When it comes to proper names, the motor vehicle industry has not been particularly creative, leaning heavily on names of animals and natural phenomena analogous to power, speed and violence. Sometimes they are memorable, like Vincent’s Black Shadow, a name that evokes fear and mystery. Most of the time, it’s just juvenile. Hurricane, Ninja, Heroism, Cobra Racer, and Fireblade all sound cool if you are 13.
After every aggressive predator and natural disaster name was exhausted, the best the industry has done is to make things up, which is fine, but it has seldom led to good ends. What is one meant to imagine when introduced to the Versys or Dorsoduro? What precisely did Yamaha want consumers to conjure up in their minds when it presented the DragStar?
The Japanese are the worst at this. What with that country’s love/disgust with western culture, it is difficult to understand why Japanese brands continuously, hilariously, label the fruits of their considerable labours with truly appalling English names. Cringe-worthy examples are plentiful. In the car world there were gems like the Isuzu Light Dump and Honda Life Dunk. In motorcycling we got the Yamaha Thundercat and Thunderace, which sounded more like characters from a 1980s Bandai cartoon than flagship superbikes.
How can anyone at Suzuki Motor Corporation take themselves seriously after introducing to the market a sporty motorcycle called Goose? I was told by a Japanese former colleague of mine that it was named after Gooseneck Corner on the venerable Isle of Man TT course, but even if true that forgives nothing. A goose is a fat, waddling fowl that’s easy to catch, hardly a synonym for speed and grace in motion. Suzuki also sells an Intruder, Shooter and Young Star, which sound more like motivational words from an ISIS recruiting poster than names of desirable motorcycles.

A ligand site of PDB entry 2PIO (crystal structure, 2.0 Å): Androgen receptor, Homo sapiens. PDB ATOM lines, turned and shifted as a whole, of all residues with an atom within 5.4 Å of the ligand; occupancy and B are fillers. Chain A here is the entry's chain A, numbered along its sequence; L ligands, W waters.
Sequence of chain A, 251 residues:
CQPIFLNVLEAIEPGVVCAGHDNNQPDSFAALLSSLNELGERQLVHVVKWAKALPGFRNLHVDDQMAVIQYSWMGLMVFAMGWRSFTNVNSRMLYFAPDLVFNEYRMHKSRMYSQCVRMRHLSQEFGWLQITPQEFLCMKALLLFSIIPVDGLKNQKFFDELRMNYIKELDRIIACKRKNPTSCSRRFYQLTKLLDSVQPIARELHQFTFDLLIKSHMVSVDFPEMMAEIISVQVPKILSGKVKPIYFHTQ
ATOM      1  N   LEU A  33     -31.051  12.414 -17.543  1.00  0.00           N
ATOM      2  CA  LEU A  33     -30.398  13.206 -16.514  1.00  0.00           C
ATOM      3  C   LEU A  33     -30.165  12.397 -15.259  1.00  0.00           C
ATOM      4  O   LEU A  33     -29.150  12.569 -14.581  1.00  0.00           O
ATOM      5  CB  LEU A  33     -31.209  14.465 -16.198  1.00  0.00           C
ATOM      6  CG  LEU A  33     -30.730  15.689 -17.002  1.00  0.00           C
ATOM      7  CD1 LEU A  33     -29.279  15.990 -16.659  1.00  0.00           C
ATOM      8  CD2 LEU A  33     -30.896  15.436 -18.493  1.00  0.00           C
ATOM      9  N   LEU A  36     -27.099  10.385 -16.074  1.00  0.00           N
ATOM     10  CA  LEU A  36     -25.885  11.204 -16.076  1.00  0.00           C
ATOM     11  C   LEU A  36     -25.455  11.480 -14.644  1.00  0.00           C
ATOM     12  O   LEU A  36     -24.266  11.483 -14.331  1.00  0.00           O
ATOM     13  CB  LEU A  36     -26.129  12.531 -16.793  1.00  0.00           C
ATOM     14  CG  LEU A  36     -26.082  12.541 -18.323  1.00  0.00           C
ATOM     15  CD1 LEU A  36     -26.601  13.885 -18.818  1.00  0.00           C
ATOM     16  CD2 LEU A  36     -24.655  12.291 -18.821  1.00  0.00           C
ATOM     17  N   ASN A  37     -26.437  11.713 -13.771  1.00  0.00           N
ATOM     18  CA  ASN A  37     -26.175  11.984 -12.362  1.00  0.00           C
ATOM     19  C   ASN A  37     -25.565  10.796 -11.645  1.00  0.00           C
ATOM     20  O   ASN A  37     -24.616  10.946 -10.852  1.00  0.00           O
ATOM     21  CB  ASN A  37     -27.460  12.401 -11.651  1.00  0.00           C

The same man who illuminated me about the Goose also told me that the Yamaha RoadStar was actually a mistaken spelling of the word roadster. But the name stuck, and eventually evolved to justify the separate Star Motorcycles brand in the US market (created to separate the Japanese origins of Yamaha cruisers to US customers). The unfortunate DragStar was meant to hint at the macho pursuit of drag racing, but instead was mocked by the British press who took the name to mean something about men wearing dresses. The bike’s reputation never recovered.